If The Bachelor (supervising producer: Deborah Read) promos are any indication, one of the biggest plot points this season will revolve around Bekah M., a contestant whose age seems to be a heavy source of contention among the women in the mansion. But is Bekah even the youngest Bachelor contestant ever? The franchise has long paired older men with significantly younger women, so it's a bit surprising that, 22 seasons in, this is the first time it's played up that fact for drama.
It's even more confounding when you look at the statistics. An analysis conducted by The Huffington Post in 2015 found that, on average, the age of all of the female contestants is five years younger than the Bachelor, with the Bachelor tending to choose a woman six years his junior. Which is to say that, in the world of The Bachelor, age disparity is fairly common, and while Bekah is the youngest woman on Arie's season, it's only by one year. Both Olivia and Maquel — the latter of whom is still in the running for Arie's final rose — are 23.
More importantly, though, Bekah is definitely not the youngest contestant to ever appear on the show. Though her age was suspiciously absent from her pre-season bio (and on-screen during the premiere), Bekah explicitly stated in the premiere screener given to press that she is 22.
However, a look back through Bachelor history — and recent Bachelor history no less — shows that Cassandra Ferguson, a single mother from Michigan, was just 21 when she vied for 32-year-old Juan Pablo's heart in 2014, as was dental assistant Mackenzie Deonigi when she competed on 33-year-old Chris Soules' season the next year. And when Nick Viall became leading man in 2016, he was matched with not one, but four 23-year-olds — a full 13 years younger than the 36-year-old software salesman.
Granted, Bekah's age gap with 36-year-old Arie Luyendyk Jr. is a little wider, but when the difference already spans a decade, do we really need to be splitting hairs over one year? Bekah meets the age requirement for The Bachelor's application, and thanks to a little thing called the internet, she should be fully aware of Arie's age. As long as Arie is comfortable with it, too, it really shouldn't be an issue. Yes, it's valid to critique The Bachelor's age gap pattern, but it's unfair to single out specific women selected to be on the show. Bekah is no more or less worthy of finding love on reality TV than any of the other women.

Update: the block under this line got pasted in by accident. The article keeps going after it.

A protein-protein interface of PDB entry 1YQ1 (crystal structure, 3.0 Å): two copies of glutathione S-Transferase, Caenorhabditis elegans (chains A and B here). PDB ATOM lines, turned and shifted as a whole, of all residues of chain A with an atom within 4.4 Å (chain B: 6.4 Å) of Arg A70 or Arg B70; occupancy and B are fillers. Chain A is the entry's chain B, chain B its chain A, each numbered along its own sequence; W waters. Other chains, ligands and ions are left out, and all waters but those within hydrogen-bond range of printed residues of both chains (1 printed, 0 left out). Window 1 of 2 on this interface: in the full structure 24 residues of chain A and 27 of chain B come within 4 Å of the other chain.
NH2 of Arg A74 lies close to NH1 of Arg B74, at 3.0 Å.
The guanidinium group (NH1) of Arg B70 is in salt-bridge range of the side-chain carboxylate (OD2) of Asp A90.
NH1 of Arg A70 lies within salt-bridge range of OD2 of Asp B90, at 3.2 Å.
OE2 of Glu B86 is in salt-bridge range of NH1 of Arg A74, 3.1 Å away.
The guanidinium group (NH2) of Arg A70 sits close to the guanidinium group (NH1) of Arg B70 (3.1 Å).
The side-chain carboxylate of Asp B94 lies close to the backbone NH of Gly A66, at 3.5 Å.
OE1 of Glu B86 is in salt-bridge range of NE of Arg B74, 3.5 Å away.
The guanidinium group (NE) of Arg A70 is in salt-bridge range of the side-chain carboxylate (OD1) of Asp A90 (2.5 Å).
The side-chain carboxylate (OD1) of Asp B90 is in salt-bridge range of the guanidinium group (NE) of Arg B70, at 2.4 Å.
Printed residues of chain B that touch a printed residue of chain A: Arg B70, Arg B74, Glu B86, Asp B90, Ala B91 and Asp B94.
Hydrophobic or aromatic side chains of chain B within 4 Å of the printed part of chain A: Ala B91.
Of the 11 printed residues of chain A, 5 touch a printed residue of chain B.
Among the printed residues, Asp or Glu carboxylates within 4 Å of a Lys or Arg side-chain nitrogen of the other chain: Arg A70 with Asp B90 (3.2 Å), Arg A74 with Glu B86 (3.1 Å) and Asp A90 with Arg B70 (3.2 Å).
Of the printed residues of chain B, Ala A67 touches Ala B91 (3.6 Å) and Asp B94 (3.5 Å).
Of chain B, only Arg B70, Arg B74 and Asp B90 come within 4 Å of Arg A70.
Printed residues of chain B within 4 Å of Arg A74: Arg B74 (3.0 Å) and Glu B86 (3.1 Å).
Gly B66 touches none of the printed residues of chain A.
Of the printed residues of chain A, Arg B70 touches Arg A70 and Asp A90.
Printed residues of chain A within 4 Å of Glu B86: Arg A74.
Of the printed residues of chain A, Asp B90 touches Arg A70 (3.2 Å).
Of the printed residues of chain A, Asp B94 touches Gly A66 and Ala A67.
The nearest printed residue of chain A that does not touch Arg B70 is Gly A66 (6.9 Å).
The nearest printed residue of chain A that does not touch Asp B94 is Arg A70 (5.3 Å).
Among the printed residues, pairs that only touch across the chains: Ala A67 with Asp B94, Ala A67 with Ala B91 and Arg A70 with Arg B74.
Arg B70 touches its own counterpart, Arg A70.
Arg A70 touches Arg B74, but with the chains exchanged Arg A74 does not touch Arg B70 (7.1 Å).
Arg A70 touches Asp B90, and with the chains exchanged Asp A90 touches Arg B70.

Nonetheless, The Bachelor has turned it into a Whole Big Thing™, and Bekah will be forced to bear the brunt of it. In promos for what's to come, one contestant can be heard wondering if her age will be a "dealbreaker," while Chelsea, who is 29, says that she thinks Bekah is reluctant to tell Arie her age. In the next scene, a tearful Bekah says she's "sick of people saying that.”
Frankly, what's more concerning is that this, of all things, is one of the story arcs. Was there really no better material? Could this mean we're in for an utterly boring season? It's inarguably better than seemingly exploiting race relations for views, as appeared to be the case with Kenny and Lee on Rachel Lindsay's season of The Bachelorette, but when every season is the most dramatic ever, is this really what the franchise has resorted to? Of course, knowing The Bachelor, it could be another case of hyped up editing, but for now, it seems like just another story line viewers will have to roll their eyes through — Bekah included.